According to evolutionary theories of how the solar system formed (i.e., the nebular hypothesis), Uranus's axis should not be tilted 98 degrees with respect to its orbit. Moreover its moons orbit Uranus around its equator, like the hands of a clock around a clock face. Uranus' thirteen rings also are around its equator, so they look vertical. The nebular hypothesis predicts none of these observations.

Naturalistic astronomers theorize that Uranus originally formed upright, but suffered a collision with another object, producing its severe tilt. This, however, raises more questions:

  1. Why is its orbit less eccentric than those of all the other planets except only those of Venus, Neptune, and Earth?
  2. Why is Uranus's orbit less inclined to the ecliptic than is that of any planet except Earth?
  3. Why are the orbits of Uranus's moons so slightly inclined with respect to Uranus's present equator?[11] Indeed, the vertical orientation of Uranus's moons and of some of its rings was already well-known to astronomers before the Voyager 2 flyby. If the moons formed before the collision, then another series of precisely timed collisions would have been required to change the azimuths of all the orbits, and the rings—an absurd violation of Occam's razor. And if they formed after the collision, then in the absence of any condensing gas cloud, they ought to be inclined at random.

Naturalists try to explain that last by suggesting that Uranus's moons are leftover debris from the collision that tilted its axis. However, Uranus's moons make up only one hundredth of one percent of the mass of the planet, and an impact violent enough to knock the giant over would have produced far more debris than that. (Earth's Moon, also supposed to be the result of a giant collision involving its primary, has a mass of 1.23% that of earth.)[11][12] Moreover, not only are the moons of Uranus oriented well to Uranus's equator, but many of them orbit retrograde to Uranus's own rotation.

The magnetic field

The strength of Uranus' magnetic field presented a problem when Voyager 2 flew by the planet in 1986. According to the classic dynamo theory, Uranus should not have an appreciable magnetic dipole moment. That it has, did not surprise creationists, because Dr. Russell Humphreys predicted its strength from his own model of the creation of celestial magnetic fields. Humphreys published his model two years before Voyager reconnoitered Uranus.[7][6]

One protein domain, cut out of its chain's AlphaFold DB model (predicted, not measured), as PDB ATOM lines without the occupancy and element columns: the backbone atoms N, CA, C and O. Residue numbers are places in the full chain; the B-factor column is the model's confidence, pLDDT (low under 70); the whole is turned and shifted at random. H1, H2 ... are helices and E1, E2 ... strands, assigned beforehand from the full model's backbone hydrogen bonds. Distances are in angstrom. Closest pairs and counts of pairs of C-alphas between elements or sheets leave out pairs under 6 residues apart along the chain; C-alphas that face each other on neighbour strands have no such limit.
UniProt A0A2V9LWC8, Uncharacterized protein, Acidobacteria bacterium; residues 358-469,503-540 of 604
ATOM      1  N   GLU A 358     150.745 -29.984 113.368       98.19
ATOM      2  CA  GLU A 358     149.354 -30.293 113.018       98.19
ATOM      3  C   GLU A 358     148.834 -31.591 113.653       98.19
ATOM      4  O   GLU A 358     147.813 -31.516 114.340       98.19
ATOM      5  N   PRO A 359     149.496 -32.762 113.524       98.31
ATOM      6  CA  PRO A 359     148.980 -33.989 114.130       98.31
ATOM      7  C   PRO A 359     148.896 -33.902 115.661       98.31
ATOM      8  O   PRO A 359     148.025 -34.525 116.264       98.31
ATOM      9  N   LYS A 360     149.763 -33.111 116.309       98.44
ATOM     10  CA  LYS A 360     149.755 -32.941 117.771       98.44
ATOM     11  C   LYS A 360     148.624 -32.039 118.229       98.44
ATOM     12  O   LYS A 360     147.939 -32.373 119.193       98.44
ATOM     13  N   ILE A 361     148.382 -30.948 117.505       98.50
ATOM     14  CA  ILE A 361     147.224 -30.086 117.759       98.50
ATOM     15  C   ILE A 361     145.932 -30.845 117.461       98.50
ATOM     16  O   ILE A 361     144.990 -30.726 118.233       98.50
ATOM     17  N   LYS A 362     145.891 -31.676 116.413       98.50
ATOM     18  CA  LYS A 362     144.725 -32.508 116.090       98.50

As mentioned, Uranus' magnetic axis is 60 degrees displaced from Uranus' axis of rotation. It is also displaced from the planet's center by about one-third of the planet's radius. The dynamo theory cannot account for such vast discrepancies. Humphreys' model says nothing about the alignment of a body's magnetic axis with respect to its rotational axis, so these findings do not compromise this model. Humphreys suggests that the displacement results from the asymmetric accretion of additional matter into Uranus' core after the planet's creation. The dynamo theory would have difficulty with this concept, because a dynamo requires a liquid core.[6]

Radiation of energy

The other three gas giants (Jupiter, Saturn, and Neptune) radiate more energy than they absorb from the Sun. Uranus does not. Yet Uranus and Neptune are of comparable size, mass, atmospheric composition, and length of the sidereal day. No naturalistic theory can account for this salient difference. Uranus's peculiar lack of an internal heat source was known before Voyager and confirmed by Voyager.[11][12][13]

Satellites

Uranus has twenty-seven named satellites and a number of concentric rings. The orbits of its satellites are slightly inclined to Uranus's own equator. Remarkably, many of the revolutions of Uranus's moons are retrograde. Uranus's satellites include Miranda, easily the most remarkable natural satellite in all the Solar System.

Missions to Uranus

The only deep-space probe to visit Uranus thus far has been Voyager 2, which flew by Uranus on January 24, 1986. Voyager 2 discovered ten of Uranus's twenty-seven satellites, and two previously unknown rings. Voyager 2 then continued onward to Neptune before heading out of the Solar System.

Gallery

References

  1. 1.0 1.1 1.2 "Gazetteer of Planetary Nomenclature: Planetary Body Names and Discoverers." US Geological Survey, Jennifer Blue, ed. March 31, 2008. Accessed April 17, 2008.
  2. 2.0 2.1 2.2 2.3 2.4 2.5 Uranus Fact Sheet, NASA, January 31, 2005. Accessed May 4, 2008.
  3. 3.00 3.01 3.02 3.03 3.04 3.05 3.06 3.07 3.08 3.09 3.10 3.11 "HORIZONS on Uranus." Solar System Dynamics, Jet Propulsion Laboratory, NASA, August 7, 2007. Accessed April 25, 2008.
  4. Arnett, Bill. "Uranus." <http://www.nineplanets.org/> Accessed January 22, 2008.
  5. 5.0 5.1 Short, Nicholas M., Sr. "Uranus and Neptune, and their Satellites; the Pluto dwarfs." Remote Sensing Tutorial, Goddard Space Flight Center, NASA. Accessed April 30, 2008.
  6. 6.0 6.1 6.2 Humphreys, D. R. "Beyond Neptune: Voyager II Supports Creation." Institute for Creation Research. Accessed April 30, 2008
  7. 7.0 7.1 7.2 Humphreys, D. R. "The Creation of Planetary Magnetic Fields." Creation Research Society Quarterly 21(3), December 1984. Accessed April 29, 2008.
  8. 8.0 8.1 Calculated from observed present magnetic dipole moment and expected magnetic dipole moment at creation.
  9. R.N., Birth of Uranus and Neptune, Astronomy '28'(4):30, 2000
  10. Desch, S. J. "Mass Distribution and Planet Formation in the Solar Nebula." Arizona State University, September 21, 2007. Accessed April 29, 2008.
  11. 11.0 11.1 11.2 Psarris, Spike. "Entry for Uranus." Creation, 24(3):38-40, June 2002. Now hosted by Answers in Genesis. Accessed April 25, 2008.
  12. 12.0 12.1 Psarris, Spike. Our Created Solar System Seattle Creation Conference, 2006.
  13. Henry, Jonathan. "The energy balance of Uranus: implications for special creation." Journal of Creation (formerly TJ), 15(3):85-91, December, 2001. Hosted by Answers in Genesis. Accessed April 25, 2008.